Every so often, Android’s Market is graced with a premier app once reserved for iPhone users. Brands like Netflix often take longer to release Android versions due to the separate requirements for Google’s mobile OS, but when the long-awaited apps finally hit the Android Market, it’s always a good sign. Also moving to validate Android’s marketplace is ESPN, with a live-streaming app to keep up with sports news and game updates.
Netflix has finally made its way to the Android Market, representing a defining move for the company and Google’s mobile marketplace. With accessibility being Netflix’s competitive advantage, an established presence on Android is a necessary move, albeit not a swift one. Launched late last week, the Netflix app is initially limited to a handful of Android devices, including the HTC Incredible and Evo 4G, as well as the Nexus One and Nexus S, all requiring Android 2.2 or higher. Access your movie queue, resume films where you left off, and generally enjoy the app’s vast catalog of movies and TV shows whenever, and wherever you want.
WatchESPN delivers live streaming access to events and programs, letting you take the familiar news desk with you on the go. From the NBA Playoffs to The Masters, you’ll get up-to-the-minute news, highlights and analysis with this newly released app. Your favorite shows, including SportsCenter, PTI, SportsNation and Mike & Mike are streamed through this app as well. Navigate to news about your favorite team, staying abreast of the updates that matter to you. As with many cable-gone-mobile channels, ESPN is limited to Bright House and Time Warner customers, though Verizon FIOS and High Speed Internet users can access the full content of this app as well. You’ll also need Adobe AIR to run WatchESPN — the restrictions are high, but the end-result is worth it.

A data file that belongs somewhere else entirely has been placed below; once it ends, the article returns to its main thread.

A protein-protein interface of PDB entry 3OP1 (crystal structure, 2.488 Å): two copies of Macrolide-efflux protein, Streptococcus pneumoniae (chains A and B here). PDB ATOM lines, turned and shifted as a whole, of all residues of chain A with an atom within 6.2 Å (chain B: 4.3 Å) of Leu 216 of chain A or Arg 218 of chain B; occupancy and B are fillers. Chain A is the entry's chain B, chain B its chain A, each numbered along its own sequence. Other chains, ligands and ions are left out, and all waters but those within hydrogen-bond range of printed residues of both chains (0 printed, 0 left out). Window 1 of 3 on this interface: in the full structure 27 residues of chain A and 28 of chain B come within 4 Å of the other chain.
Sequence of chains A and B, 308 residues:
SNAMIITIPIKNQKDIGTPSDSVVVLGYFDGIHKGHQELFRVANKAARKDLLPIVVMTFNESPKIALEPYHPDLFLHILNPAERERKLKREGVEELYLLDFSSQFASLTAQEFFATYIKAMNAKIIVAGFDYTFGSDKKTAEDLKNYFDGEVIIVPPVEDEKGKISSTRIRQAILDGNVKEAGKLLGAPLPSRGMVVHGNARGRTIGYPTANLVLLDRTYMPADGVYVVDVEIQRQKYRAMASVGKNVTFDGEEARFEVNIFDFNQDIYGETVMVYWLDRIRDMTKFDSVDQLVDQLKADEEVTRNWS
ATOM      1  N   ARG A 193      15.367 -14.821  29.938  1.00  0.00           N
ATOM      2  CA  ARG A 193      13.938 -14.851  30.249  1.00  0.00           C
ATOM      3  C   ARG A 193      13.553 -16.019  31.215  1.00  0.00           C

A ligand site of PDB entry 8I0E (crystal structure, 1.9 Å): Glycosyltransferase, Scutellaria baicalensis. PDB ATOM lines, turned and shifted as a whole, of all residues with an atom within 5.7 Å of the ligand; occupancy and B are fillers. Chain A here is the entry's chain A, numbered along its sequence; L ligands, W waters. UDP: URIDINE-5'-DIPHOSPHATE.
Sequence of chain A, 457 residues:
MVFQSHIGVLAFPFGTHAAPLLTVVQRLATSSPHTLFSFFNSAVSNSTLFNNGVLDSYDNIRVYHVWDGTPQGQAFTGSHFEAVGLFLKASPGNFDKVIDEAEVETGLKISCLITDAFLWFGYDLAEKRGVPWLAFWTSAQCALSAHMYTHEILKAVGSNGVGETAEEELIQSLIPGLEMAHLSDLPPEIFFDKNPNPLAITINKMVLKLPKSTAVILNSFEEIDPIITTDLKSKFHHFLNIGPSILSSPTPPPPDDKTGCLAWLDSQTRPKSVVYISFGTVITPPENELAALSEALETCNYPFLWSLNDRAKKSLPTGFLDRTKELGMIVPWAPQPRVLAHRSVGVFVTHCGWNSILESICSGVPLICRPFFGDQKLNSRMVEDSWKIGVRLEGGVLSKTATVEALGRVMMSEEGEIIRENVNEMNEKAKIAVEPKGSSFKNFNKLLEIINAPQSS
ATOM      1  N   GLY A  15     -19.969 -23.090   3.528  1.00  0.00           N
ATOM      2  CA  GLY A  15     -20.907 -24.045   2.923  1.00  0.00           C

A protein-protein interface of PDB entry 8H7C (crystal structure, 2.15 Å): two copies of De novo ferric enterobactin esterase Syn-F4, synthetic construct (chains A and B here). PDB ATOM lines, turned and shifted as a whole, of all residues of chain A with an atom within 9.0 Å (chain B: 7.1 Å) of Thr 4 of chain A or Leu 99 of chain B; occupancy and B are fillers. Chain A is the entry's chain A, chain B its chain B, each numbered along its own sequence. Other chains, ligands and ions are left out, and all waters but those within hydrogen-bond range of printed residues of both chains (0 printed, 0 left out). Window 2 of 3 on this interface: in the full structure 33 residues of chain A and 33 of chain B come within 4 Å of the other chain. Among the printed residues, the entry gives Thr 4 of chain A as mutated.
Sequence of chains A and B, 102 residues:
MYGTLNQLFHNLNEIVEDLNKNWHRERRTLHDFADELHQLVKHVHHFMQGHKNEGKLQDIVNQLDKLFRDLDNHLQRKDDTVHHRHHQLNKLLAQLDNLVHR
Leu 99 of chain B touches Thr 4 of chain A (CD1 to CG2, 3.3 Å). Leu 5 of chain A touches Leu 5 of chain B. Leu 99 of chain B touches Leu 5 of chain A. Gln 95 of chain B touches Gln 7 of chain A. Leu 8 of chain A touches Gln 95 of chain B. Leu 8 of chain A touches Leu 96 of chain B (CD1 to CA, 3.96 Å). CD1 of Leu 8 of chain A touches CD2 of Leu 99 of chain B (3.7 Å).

Next Issue (free)
Next Issue brings Android tablet users a collection of magazines, which can be purchased as individual issues or periodical subscriptions. The magazine titles are a short stack in this preview app, but Android users are hopeful for more publications to catch on to the tablet craze. Unfortunately Next Issue is only available for Samsung Galaxy tablets, offered through Verizon’s Vcast app store. But Next Issue’s preview launch is significant because it looks to bring Android tablets on par with the iPad, attracting publishers to the digital forefront. Until Next Issue extends its Android device support list, try Issuu for an array of mobile magazines on-demand.
Paypal’s expanding its mobile payments offerings, adding check deposits via photo-snapping. The version 2.8 update lets you take a photo of a check and submit it to PayPal, bypassing the bank (and bank fees) all together. Already available to iPhone users for several months, the update to PayPal’s Android app is a welcome one. Looking to become a mobile wallet service, PayPal’s been rather dedicated to its mobile layout. With PayPal’s app you can send and transfer funds, make payments and split the bill on-site. The update comes at a vital time for Android consumers, with data security coming into question every day. Having a trusted brand in the Android Market is a helpful first step, while Google also added Trust-e certification to the Market itself this week.
The most popular book in the world is quite well-known amongst Android users, too. The Bible app by YouVersion has hit 20 million downloads across all supported mobile platforms, making the “good book” a success story even in the digital realm. The ability to search Bible verses alone is a perk when you’re talking about a book with well over 1,000 pages, with offline access making it a highly accessible app as well. The Bible app is actually several Bibles in one, with a number of translations and versions to suit your needs. There’s multiple languages supported as well, from Chinese to Bulgarian. Whether you’re keen on research or religious the Bible app is a great resource.
TuneWiki has come a long way since its initial app launched nearly two years ago. The music app has gone social, playing music, streaming internet radio and videos with synchronized lyrics in over 40 languages. The social layer enables songs to be shared amongst friends, so you can see what they’re listening to in their SongBox. TuneWiki gives you the run-down on music already stored on your device, filtered by artist, song or playlist. There’s a couple discovery tools as well, including the Song Map and Top Charts, giving some baseline recommendations for exploratory purposes. Create your playlists, edit artist info and scrobble your songs to Last.fm.